Friday, February 9, 2018

WWOOFing in Hokkaido on a Horse Ranch

Before embarking on a two months trip across Japan, I never realised how many things I have taken for granted. Warm water readily available, easy access to shops and even the simple phone connection. Because all of these were unavailable at the horse ranch in Hokkaido where I spent three weeks working as part of the WWOOF programme.

Flying into Hokkaido
WWOOF stands for World Wide Opportunities on Organic Farm where travellers help out a farm, cafe, restaurant or in my case, a horse ranch in exchange for accommodation and food. Big shoutout to my friend Chee Ching who gave me the idea of participating in this programme. On top of that, before signing up for WWOOF, I also found out I had gotten into the Nagoya Women’s Marathon 2018 so my two months adventure was planned out with some running training in mind.
Watchu looking at? 

For the first part of my trip, I picked Hokkaido to coincide with the Sapporo Snow Illumination Festival and found a WWOOF host in the mountainous area of Hidaka. Not to be confused with the Hidaka closer to the seacoast. For three weeks, I was staying on a horse ranch called as Arabian Horse Plantation with the friendly elderly couple who owns and runs it - Inoue-san and Kiyoshi-san (host h14347)

My hosts, Inoue-san (left) and Kiyoshi-san
Arriving at Arabian Horse Plantation
It was a long journey by plane, train and bus (van) to get the Hidaka itself but with clear directions from Inoue-san, I made it to the secluded ski resort town with no issue. Inoue-san herself was waiting to pick me up at the bus stop with a fellow WWOOFer from Thailand, Z’mile. Thank goodness for Z’mile who could speak English and Japanese and became the unofficial translator between myself and the Japanese couple. Having been there a week before me, she showed me what a WWOOFer was to do around the ranch and what our schedule was like.
With Z'mile from Thailand
The horse ranch was located five minutes from the town and was in a hilly mountain land, most of which is owned by Kiyoshi-san. The couple owns about 30 Arabian bred-horses originating from America and France. Their main livelihood comes from horse riding sessions, breeding and raising champion horses and selling the horses to interested buyers. In the winter, every inch of Hokkaido is caked in snow and Hidaka is no different with a winter wonderland greeting me everyday.
Sunset view almost everyday
The Ranch Life
WWOOFers are given their own cabin separated from the host house with a room each to ourselves since there were only two of us. Our only source of heat was the wood-burning stove in the living room with a kettle and pot of water atop it to supply us with hot water. The water at the ranch is sourced from the mountain itself, freshly dripped from our taps and completely safe for drinking. It was also of course, freezing cold. Hence why we relied so heavily on the stove for heat and warm water.
WWOOFer's cabin
The stove is fed by wood that we have to collect daily from the piles of prepared wood stacks outside the hosts’ house. By the end of my three weeks at the ranch, I could get a fire started in five minutes. The first week took me half an hour.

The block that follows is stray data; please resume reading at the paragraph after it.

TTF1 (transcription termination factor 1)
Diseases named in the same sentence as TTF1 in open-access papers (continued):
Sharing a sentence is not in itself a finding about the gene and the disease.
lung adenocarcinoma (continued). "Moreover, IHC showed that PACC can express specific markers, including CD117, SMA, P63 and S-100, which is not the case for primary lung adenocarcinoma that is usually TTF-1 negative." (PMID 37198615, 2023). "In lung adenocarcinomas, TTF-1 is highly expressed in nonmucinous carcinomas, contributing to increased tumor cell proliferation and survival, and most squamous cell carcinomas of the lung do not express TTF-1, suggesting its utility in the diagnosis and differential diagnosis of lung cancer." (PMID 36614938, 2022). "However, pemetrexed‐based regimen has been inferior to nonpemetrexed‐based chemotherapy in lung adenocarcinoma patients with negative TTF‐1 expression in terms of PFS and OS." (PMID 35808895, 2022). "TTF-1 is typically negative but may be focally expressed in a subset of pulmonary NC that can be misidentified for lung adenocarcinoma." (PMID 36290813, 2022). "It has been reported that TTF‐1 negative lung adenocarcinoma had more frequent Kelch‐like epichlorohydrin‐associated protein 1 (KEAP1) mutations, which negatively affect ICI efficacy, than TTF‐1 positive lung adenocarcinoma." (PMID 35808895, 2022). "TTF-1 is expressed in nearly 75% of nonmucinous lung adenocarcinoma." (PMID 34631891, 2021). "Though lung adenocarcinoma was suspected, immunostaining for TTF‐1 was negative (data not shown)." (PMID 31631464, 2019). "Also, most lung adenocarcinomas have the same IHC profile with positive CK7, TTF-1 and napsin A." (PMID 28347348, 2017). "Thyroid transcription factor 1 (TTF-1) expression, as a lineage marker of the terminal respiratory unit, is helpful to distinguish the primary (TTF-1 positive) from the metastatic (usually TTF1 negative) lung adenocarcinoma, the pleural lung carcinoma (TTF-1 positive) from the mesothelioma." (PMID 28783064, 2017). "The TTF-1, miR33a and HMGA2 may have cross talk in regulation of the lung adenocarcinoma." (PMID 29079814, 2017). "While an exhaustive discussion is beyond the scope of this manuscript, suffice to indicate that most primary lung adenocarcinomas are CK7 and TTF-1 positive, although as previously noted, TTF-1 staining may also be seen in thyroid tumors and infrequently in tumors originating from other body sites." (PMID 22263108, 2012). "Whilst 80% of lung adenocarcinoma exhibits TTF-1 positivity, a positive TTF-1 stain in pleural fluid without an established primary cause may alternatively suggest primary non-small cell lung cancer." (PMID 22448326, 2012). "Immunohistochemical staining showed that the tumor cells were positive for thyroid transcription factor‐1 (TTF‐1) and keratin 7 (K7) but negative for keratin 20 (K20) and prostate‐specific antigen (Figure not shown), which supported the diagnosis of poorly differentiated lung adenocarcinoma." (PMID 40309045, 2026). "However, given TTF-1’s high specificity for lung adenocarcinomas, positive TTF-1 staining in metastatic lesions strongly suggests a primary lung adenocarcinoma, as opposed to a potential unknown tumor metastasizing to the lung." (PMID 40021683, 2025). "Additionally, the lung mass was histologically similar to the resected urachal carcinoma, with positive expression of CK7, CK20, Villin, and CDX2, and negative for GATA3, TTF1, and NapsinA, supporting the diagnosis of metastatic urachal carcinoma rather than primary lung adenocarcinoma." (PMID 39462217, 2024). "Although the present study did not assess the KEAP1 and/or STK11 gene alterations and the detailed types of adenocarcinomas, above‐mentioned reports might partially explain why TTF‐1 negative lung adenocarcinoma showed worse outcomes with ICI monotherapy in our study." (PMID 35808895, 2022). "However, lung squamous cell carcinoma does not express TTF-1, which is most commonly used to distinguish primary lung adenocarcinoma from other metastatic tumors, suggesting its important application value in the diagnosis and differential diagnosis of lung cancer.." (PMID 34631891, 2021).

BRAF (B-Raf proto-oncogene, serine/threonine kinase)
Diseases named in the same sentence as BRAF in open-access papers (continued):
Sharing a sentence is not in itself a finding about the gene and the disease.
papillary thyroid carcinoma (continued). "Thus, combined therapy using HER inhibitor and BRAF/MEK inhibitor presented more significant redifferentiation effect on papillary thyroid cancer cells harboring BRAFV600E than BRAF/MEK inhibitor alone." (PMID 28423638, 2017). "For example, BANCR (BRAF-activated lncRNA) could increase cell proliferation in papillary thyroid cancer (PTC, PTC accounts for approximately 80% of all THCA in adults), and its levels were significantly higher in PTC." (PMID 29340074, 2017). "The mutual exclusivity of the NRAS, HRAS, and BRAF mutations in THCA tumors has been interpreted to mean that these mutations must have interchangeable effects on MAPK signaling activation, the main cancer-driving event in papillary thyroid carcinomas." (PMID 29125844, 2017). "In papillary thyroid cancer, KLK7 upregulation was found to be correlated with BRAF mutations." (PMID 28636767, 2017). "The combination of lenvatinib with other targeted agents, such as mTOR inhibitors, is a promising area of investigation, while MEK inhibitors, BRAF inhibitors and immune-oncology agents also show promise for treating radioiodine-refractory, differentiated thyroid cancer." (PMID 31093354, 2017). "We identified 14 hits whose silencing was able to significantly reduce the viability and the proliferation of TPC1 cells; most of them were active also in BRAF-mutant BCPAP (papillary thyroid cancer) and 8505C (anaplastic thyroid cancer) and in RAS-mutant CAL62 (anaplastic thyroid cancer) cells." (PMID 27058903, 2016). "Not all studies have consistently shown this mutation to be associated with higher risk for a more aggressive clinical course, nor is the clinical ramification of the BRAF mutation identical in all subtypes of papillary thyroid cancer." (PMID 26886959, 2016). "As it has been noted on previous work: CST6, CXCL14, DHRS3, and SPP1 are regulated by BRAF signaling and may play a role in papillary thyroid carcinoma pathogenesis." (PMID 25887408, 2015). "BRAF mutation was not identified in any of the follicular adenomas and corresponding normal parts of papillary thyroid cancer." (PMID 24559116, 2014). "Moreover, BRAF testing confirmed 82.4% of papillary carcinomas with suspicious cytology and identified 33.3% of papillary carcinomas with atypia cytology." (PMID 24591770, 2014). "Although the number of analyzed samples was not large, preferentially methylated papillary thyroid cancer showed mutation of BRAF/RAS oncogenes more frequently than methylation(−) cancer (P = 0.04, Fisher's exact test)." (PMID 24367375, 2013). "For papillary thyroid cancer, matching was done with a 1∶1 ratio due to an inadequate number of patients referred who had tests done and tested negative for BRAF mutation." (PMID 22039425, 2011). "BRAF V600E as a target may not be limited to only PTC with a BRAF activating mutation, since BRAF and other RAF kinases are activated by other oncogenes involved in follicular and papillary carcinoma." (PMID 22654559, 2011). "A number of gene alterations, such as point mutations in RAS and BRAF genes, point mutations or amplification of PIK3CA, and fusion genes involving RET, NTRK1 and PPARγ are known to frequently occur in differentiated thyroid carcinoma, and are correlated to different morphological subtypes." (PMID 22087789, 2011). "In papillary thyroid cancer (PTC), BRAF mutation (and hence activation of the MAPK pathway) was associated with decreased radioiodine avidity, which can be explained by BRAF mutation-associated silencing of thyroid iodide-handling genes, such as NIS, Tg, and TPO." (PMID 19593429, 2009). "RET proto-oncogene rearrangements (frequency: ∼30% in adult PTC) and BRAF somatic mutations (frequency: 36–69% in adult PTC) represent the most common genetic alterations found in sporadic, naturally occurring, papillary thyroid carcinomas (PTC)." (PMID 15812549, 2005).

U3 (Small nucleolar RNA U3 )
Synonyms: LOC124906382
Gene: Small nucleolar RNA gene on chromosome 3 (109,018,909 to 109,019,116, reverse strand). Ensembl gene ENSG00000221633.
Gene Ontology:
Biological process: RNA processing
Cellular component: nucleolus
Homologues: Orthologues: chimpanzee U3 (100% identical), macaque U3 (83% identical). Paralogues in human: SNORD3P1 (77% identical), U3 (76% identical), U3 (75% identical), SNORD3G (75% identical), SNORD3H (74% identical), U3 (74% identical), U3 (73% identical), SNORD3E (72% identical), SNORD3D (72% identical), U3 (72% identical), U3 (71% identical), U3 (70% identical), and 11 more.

My room where it's freezing every morning
To have our own rooms was a blessing even though we had to share the blanket warming device between the two of us in the first week. After Z’mile left, I mostly used the blanket warmer to warm my clothes in the morning. Just to get dressed in the mornings was a challenge due to the cold.

Blanket warmer which I used as my clothes warmer too. 
A Day in a WWOOFer's Life
WWOOFers are given one day of rest, usually the day that they arrive on and are expected to work about five - six hours a day a week. However, it wasn’t continuous six hours of work straight. My mornings usually starts at 6am which included half an hour of me mentally prepping myself to brave the cold. By 645am, I would be at the ranch working which mainly consisting of shoveling poo, feeding the horses and giving them water.

Our hard work in the morning.
Breakfast was usually at 9am at Inoue-san’s house where she always prepared the most scrumptious of breakfasts.
Followed by breakfast
After breakfast, I got about a hour’s rest before heading up to the ranch again to feed the horses and water them if needed. Most of the heavy lifting were done in the morning so this part and evening shift only took up about an hour each. Lunch was at 1230pm and by Japanese traditions, was usually the lightest meal of the day.
Sometimes we have western meals
I usually spent the afternoon chilling in my cabin, watching videos or well, blogging. Sometimes, I would tag along with Inoue-san on her errands which includes an hour’s drive just to post something or to the grocery shop because Hidaka doesn’t have that many facilities. On two separate occasions, I got to go to Furano. The first time was for cheese shopping with Z’mile and the second was to follow a Chinese tourist and act as the in-between for her and Kiyoshi-san while three of her friends did horseback riding. We ended up spending a good time of that trip hunting for wine.
Well-balanced meal

The third shift of work would often start at 330pm or 4pm and end at 5pm after which, it was dinner time followed by bath time. Dinner and bath time was easily my favourite time of the day to look forward because being able to soak in the hot tub after working in the cold weather was just heavenly.

Work Work Work
Work was physical with a lot of lifting and shoving of hay and grass to feed the horse, scooping up poo and wheeling it into a pile. Fortunately for me, doing bootcamp regularly prior to WWOOFing helped me cope with the workload. My activity watch tracked an average of 8-11km walked everyday.

Feed the horses with hay with a side of cat
During my first week there, we had to bag five 505kg bags of soybeans into smaller sandbags for easier storage and for when Inoue-san and Kiyoshi-san had to feed the horses. By some miracle, we actually managed to finish it in four days. Inoue-san was surprisingly strong for someone her size and age. 
Soybean packing
One of the perks of working on the ranch was that it was a surefire way to keep warm especially in the mornings except on three days when the temperatures dropped to -17 degrees Celsius. My toes and fingers lost all feelings on those mornings.

Run free then come back for food ya!
On some days, they would let out the horses to run around the ranch to stretch their legs and what a sight it was to watch. At the risk of getting bumped into, farted at and stomped on. The hard work came after to chase them back into their respective stables and enclosures.